At the recent conference in Budapest where I had the pleasure of attending and presenting, the first conference morning included a panel discussion with the representatives of LSPs and freelance translators. One of the claims made, to which I opposed, was that LSPs (no matter if large of single freelancers) should offer their clients “fit for purpose” translation, thus of different levels of quality depending on the intended use. Quite on purpose, I played the devil’s advocate and asked the proponent of this claim to consider whether a doctor should be advising his or her patient to use lower quality medications or surgical appliances, for whatever reason. Of course this metaphor is out of place and you should never compare issues so drastically different (or are they?). Yet the doctor and medicine metaphor caught on.
Voicing her opinion from the audience, Tess Whitty from Swedish Translation Services suggested that, while administering different quality of translation may be out of place, perhaps translators should use their expertise to discern which medication to apply, and in some cases even act as one.
I’ve been playing with this idea for a couple of weeks now and asked myself whether we actually can (and should) sell the same translation to all clients? In the end I have to admit that I do agree with Tess, hence I even thought of writing about customer segmentation.
Let me tell you another anecdote. Recently, I have visited a new accountant who spent an hour talking to me about my business to understand it properly (even was curious about my book!), wrote down all that my business activity consisted of and based on that offered a tailored service that I know I’ll be happy with (and I’m prepared to pay). I’m quickly becoming their biggest fan, mostly because they took the time to analyse my needs and offer something that will work best for me. Yet still, all they’re doing is selling accountancy services.
Again, this made me wonder about how the majority of us is selling translation. With some exceptions, we tend to offer just one service, manifesting itself in the words translated. We hardly ever use our expertise to advise the client on what should be translated and how, and even more rarely we discuss additional services or indeed the purpose of their translation.
Perhaps this is wrong. Perhaps this is the source of commoditisation of translation services. Perhaps this leads to the conviction that anybody can translate because it’s just replacing words in one language with another. A part of being an expert is admitting that you have the expertise to advise your client on the best translation services needed in their case. And acknowledging that translation is a tailored-made service is the first step to customer segmentation.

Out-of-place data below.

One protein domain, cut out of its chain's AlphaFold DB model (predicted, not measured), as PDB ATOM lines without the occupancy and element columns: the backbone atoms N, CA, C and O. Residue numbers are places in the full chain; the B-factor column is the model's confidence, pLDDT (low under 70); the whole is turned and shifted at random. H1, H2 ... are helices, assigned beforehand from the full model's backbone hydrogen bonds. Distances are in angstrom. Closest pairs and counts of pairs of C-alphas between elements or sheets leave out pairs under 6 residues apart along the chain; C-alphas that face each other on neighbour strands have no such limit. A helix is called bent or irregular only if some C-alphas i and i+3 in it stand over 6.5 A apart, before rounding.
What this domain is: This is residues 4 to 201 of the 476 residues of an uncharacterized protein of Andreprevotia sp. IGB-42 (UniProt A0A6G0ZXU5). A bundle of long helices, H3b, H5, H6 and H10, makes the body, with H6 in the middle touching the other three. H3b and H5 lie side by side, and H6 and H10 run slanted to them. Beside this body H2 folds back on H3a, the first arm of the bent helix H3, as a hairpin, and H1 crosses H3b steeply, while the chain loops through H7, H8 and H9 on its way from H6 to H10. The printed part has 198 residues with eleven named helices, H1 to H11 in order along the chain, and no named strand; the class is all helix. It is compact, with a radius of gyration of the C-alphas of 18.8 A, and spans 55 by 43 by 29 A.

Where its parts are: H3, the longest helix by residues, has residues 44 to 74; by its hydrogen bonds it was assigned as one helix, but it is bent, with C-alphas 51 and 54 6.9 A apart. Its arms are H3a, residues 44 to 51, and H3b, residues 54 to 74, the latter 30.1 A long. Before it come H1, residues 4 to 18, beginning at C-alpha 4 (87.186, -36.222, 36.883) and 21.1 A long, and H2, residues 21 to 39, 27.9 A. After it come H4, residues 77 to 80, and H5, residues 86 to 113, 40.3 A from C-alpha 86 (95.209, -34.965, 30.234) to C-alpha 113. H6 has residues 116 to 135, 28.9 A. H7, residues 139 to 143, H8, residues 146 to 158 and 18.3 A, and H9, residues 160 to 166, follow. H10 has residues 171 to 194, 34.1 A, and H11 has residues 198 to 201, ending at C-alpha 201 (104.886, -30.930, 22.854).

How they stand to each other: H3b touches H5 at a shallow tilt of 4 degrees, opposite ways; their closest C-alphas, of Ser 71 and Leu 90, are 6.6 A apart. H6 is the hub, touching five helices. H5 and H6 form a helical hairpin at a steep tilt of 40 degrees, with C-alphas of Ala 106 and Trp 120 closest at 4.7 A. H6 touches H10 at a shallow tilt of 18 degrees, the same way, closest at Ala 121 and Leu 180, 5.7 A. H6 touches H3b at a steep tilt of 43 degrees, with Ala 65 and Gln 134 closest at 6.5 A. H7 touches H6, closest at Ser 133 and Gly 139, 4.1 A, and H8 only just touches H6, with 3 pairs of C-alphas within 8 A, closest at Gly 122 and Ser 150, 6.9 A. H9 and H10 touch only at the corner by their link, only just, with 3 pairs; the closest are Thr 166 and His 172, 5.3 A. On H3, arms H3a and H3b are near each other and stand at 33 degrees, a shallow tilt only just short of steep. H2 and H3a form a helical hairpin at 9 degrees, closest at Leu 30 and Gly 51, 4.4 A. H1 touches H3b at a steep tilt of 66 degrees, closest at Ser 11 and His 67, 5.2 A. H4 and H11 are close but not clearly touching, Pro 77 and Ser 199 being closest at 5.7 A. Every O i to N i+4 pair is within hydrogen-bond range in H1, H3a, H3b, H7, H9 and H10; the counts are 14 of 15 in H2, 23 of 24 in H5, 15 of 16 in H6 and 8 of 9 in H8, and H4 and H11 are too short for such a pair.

This week I offer a rather simple list of points for you to consider, especially when working with direct clients.
1. Acknowledge translation as a tailored-made service.
It’s not about churning out words, it’s about putting your intellectual powers, experience and expertise into a piece of text that has to serve a certain purpose for your client.
2. Accept your responsibility as an expert.
When I visited my accountant, I trusted his expertise and relied on his best advice. This is what I’m paying for, not going through my receipts every month.
3. Discuss the text with your client.
One of the first questions I always ask is: what do you want to achieve with this translation? I need to know that to be able to deliver texts that really work for my clients (help where it hurts, solve a problem, whatever you call it).
4. Make suggestions.
As I said at a recent workshop in Madrid, some of my clients rely on my expertise to translate but also to suggest how they could improve their message for its target audience and purpose. I’m not hesitating to tell my clients that this font/colour/image/metaphor/slogan/campaign may not work in Poland.
5. Offer additional services.
I’m never afraid to tell my client that yes of course, I can translate this press release for them, and if they want me to, I can also look for places where they can publish it and contact the relevant people on their behalf, for a fee of course. Doesn’t it make sense to make sure that my translation is as effective as it could be?
I’d love to hear your thoughts about that. Do you have any other ideas how we could turn translation into a more tailored-made service? Like I said, this is the first step towards customer segmentation, so you’ll see why this is so important.